Christmas star shining amid other stars

Christmas – Season of Promise!

 December 24, 2016

Our lives are full of promises–those we have made and those made to us; those we have kept and those we have yet to fulfill; promises we make to ourselves and keep quietly within our hearts, waiting for the best time to speak or act.

Consider how promises influence our lives. Our perception of life is so often colored by the promises made to us by others–promises kept, promises broken, promises that came in ways we did not anticipate. Much of our emotional health stems from the way we react to or cope with promises: delighting and trusting that others will keep their promises; letting go, forgiving, or holding grudges when broken promises dash our hopes; being faithful or careless about the promises we make to others.

The liturgical season of Christmas provides rich opportunities to reflect on promises. Promises surround us for those with eyes to see–some fulfilled, some still unfolding, others yet to come. Certainly the greatest promises of all are those that God gives us. And how delightfully God surprises us with the timing and the way God keeps those promises! Divine God born in a stable? Infant born of a virgin, yet divine? Kingly infant, bereft of trumpets, of purple silks adorning his cradle? When we meditate on the promise of a savior and manner of that savior’s coming, we can perhaps once more really believe in the best promises–of abundant life here and now, of life yet to come.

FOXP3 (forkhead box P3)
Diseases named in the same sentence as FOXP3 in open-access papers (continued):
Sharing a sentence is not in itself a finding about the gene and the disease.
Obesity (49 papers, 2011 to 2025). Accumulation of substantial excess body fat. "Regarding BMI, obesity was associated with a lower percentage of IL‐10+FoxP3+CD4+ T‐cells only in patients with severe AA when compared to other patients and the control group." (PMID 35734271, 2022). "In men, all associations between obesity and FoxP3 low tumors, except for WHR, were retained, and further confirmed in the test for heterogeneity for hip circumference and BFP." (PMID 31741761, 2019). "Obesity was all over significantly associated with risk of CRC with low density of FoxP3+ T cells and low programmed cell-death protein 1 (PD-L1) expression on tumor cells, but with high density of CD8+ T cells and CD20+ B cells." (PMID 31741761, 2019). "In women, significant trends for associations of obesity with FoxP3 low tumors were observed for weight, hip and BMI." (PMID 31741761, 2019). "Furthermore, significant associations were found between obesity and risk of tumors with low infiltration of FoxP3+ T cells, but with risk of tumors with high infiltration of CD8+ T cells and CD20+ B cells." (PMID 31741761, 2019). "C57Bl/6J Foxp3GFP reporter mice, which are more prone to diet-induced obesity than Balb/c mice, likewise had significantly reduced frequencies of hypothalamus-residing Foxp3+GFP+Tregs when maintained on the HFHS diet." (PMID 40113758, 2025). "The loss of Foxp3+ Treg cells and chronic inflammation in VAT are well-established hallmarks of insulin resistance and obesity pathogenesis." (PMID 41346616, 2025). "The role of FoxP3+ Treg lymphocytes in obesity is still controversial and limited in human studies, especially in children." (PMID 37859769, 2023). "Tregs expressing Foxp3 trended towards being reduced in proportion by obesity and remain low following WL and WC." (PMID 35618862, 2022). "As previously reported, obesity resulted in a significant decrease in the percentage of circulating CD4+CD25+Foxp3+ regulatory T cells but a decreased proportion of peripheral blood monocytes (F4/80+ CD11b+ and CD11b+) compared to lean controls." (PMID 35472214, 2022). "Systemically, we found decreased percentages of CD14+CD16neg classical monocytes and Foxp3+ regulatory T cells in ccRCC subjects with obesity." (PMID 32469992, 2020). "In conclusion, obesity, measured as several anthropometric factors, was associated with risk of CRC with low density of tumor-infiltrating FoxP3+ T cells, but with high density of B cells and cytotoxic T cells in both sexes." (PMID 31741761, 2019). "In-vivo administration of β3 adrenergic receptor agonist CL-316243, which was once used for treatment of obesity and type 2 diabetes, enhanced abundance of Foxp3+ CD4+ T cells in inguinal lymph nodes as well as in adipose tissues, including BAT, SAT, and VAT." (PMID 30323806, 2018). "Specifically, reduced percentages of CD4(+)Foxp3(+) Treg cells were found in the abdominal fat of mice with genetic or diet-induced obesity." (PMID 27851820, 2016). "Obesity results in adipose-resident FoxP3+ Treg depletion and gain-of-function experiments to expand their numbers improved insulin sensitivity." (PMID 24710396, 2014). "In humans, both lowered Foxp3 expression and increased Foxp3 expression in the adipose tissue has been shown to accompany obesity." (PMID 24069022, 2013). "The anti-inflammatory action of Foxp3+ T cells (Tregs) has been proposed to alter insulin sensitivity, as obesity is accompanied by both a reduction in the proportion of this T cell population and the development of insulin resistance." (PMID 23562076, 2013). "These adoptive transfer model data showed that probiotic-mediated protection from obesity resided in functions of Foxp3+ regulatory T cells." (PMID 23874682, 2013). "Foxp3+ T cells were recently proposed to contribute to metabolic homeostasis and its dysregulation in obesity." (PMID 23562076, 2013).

The season of Christmas gives us time to take a fresh look at promises of all kinds, to find inspiration and meaning in the promises we discover, to seek those promises that enrich and delight human life. In the Catholic tradition, our churches are finally filled with the sounds and colors of the season, evergreen trees, poinsettias, lights everywhere and Christmas carols fill the air. The reward of waiting in hope all through December, waiting while everyone else was rushing through the season. And now, as others are winding down, putting away their decorations and music for another year, our celebration is just beginning and continues through Epiphany. We have waited and now enjoy the fulfillment of the promise.

These meditations are meant to help you find new perspective and inspiration during the weeks that follow the celebration of Christmas Day–or any time during the year when your life centers on a promise. The Incarnation is a feast worth celebrating all year long, and its message and meaning are not restricted to that brief time between December 25 and the First Sunday of Ordinary Time. Though the Biblical selections included here reflect the feasts and themes of the Christmas season, they are appropriate whenever you need spiritual nourishment, inspiration or consolation; whenever you need a “little Christmas.”

Through your reading and reflecting on these meditations may you find the courage to look beyond false promises to those that are real. May you let go of past hurts from promises not kept and find the strength to believe again. May you have eyes to see that promise that is in you and around you. Merry Christmas–every day of your life!


This post is part of a series of reflections on the Church year. Wishing you a Merry Christmas!

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